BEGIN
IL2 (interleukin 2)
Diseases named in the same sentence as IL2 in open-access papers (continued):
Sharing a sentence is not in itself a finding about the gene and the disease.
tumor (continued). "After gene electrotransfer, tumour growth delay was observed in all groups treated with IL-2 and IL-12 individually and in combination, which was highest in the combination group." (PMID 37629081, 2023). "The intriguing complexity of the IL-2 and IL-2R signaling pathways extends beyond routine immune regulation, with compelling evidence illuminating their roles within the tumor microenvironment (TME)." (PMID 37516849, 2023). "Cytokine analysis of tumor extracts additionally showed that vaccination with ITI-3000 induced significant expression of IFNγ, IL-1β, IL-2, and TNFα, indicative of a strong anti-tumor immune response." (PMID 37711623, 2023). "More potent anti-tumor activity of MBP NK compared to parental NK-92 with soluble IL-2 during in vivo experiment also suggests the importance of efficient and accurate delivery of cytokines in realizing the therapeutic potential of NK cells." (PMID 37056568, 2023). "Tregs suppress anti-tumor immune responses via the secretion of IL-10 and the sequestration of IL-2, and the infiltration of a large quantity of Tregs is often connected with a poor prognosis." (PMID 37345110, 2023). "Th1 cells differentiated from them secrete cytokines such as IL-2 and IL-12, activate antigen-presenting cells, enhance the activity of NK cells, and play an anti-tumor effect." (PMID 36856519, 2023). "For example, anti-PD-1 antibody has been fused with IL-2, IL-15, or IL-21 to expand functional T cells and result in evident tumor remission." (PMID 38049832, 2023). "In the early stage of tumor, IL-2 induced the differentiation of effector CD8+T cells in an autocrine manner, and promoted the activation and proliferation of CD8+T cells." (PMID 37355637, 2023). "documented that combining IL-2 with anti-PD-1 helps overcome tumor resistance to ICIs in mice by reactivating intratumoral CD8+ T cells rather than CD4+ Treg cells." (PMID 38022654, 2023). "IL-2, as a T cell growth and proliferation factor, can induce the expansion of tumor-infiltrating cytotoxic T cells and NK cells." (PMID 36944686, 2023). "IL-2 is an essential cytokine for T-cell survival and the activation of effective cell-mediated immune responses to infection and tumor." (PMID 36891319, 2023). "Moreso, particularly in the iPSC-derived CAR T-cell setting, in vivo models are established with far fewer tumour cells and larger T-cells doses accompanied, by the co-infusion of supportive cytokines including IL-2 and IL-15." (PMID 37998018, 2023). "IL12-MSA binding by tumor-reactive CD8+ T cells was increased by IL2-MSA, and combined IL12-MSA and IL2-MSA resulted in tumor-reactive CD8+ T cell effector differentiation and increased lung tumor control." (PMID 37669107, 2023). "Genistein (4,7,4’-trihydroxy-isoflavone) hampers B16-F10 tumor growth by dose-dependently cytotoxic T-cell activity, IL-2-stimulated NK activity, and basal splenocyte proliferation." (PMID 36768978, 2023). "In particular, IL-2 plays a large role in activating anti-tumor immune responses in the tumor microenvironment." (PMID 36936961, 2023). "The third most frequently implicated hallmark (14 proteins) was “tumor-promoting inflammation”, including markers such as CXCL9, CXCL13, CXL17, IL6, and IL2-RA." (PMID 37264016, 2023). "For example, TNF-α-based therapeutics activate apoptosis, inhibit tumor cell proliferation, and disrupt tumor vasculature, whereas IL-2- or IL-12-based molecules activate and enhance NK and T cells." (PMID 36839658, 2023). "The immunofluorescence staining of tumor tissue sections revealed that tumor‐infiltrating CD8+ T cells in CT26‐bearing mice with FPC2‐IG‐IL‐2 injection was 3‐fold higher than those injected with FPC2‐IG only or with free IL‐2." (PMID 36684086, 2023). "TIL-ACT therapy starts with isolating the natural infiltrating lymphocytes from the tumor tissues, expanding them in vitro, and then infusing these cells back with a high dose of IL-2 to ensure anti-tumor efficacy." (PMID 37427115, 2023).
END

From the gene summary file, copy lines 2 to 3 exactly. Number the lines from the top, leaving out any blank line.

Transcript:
Diseases named in the same sentence as IL2 in open-access papers (continued):
Sharing a sentence is not in itself a finding about the gene and the disease.